Now, we all might be familiar with how to work on WordPress. It all commences with signing into your WordPress dashboard, right from your site followed by publishing, revising or uploading brand- new content, installing themes, plugins, taking backups, etc. But have you ever been curious about the working of WordPress? As you all know, WordPress is a Content Management System where you can create and manage a website.
What is a Content Management System or CMS?
CMS is a database-driven software application whose main purpose is to store website content. These contents are stored in the database of the software and are displayed on the web page whenever needed. The aim of a good Content Management System is to enable any user to create and handle their content without any technical knowledge. During earlier days, an average user or a small company had to depend on static HTML sites because they couldn’t afford a CMS which would cost many dollars. But now the problem is solved. Anyone can rely on WordPress since it is open source and free to use.
How does WordPress Work?
Coming back to the working of WordPress, the eventual goal of WordPress is to produce HTML pages. At the very basic level WordPress uses PHP and a SQL database to store all its data. PHP is the language in which WordPress is coded. Currently, it is the most prominent language on the web, mainly due to the acceptance of WordPress.
The ‘PHP code’ is responsible for creating the WordPress core. On the other hand, MySQL is an open-source relational database management system. They open doors to the users to access the database where all kinds of data can be created, read, updated, and deleted. MySQL is the second widely used database management system in the world and is very fast at answering queries.
Each WordPress installation has one MySQL database. Each and every material that you have entered such as user password, posts, pages, drafts, theme options, plugins, etc are stored in this database, while the images, documents and other uploaded files are stored in the folder called ‘wp-content’. You cannot copy or move your database but can export the contents of the database and import it to a new blank database.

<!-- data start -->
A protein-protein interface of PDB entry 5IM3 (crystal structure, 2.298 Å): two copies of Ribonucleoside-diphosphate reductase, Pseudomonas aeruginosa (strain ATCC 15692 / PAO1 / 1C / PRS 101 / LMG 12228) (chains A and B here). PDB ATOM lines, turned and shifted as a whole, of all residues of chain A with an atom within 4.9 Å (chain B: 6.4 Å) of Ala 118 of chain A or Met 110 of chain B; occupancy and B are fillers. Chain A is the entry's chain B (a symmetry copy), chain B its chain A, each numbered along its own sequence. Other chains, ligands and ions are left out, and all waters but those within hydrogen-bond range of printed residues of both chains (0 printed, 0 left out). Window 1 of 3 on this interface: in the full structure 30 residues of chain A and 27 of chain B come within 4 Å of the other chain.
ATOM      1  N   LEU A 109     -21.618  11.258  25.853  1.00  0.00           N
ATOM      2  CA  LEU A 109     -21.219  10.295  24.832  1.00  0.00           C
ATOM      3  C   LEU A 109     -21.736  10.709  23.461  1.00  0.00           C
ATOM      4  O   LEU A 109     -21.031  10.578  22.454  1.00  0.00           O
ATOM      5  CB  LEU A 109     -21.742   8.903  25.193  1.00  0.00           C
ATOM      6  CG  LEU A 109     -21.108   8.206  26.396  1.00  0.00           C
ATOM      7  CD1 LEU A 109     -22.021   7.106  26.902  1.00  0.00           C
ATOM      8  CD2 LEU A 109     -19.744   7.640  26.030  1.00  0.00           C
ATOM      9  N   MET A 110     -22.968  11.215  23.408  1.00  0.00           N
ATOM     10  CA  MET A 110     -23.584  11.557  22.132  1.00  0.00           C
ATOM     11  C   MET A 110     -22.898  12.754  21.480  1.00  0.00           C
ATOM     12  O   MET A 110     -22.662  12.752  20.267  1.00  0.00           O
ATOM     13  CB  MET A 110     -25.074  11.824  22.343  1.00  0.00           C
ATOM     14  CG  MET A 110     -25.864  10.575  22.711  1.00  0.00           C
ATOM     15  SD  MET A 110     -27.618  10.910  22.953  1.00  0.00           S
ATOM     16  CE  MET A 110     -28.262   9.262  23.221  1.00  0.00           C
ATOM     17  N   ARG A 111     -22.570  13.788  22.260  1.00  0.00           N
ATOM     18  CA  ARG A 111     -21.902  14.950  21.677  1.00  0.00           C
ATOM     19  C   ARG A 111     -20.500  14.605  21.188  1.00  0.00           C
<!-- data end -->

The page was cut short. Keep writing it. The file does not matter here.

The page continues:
In short, WordPress is a PHP application that interacts with MySQL database to fetch and present your content in a web browser
What happens when you install WordPress?
Before installing WordPress, you need a domain name and hosting provider to create the website. Your WordPress site will be “hosted” on a website server for a monthly fee.
When you install a WordPress, the following things happen either automatically or manually through a five-minute installation process.
- A SQL database is created
- WordPress files are copied to the web hosting server directory.
- The wp-config.php file is modified to contain the login credentials for the database.
- The WordPress install.php script is run to enable you to give the new website title, username and password.
- The install script creates a bunch of tables in the database, and you can log in to your site.
- After logging in, WordPress provides a simple interface (dashboard) for the users to manage their content database.
- Generates MySQL queries for the database, collects the information and publishes the page having the required data when asked by a browser.
- WordPress welcomes variations through plugins, themes and shortcodes so that any component a website owner wants can be added to the site, given they understand PHP and study WordPress codes.
In the case of beginners, they are often confused by the term ‘logging into WordPress’. Remember that WordPress is not a computer application, though you can install a part of it on your computer’s web server. When you enter the username and password, it is to the WordPress dashboard of your particular site that you are logging into, not to WordPress.
The WordPress dashboard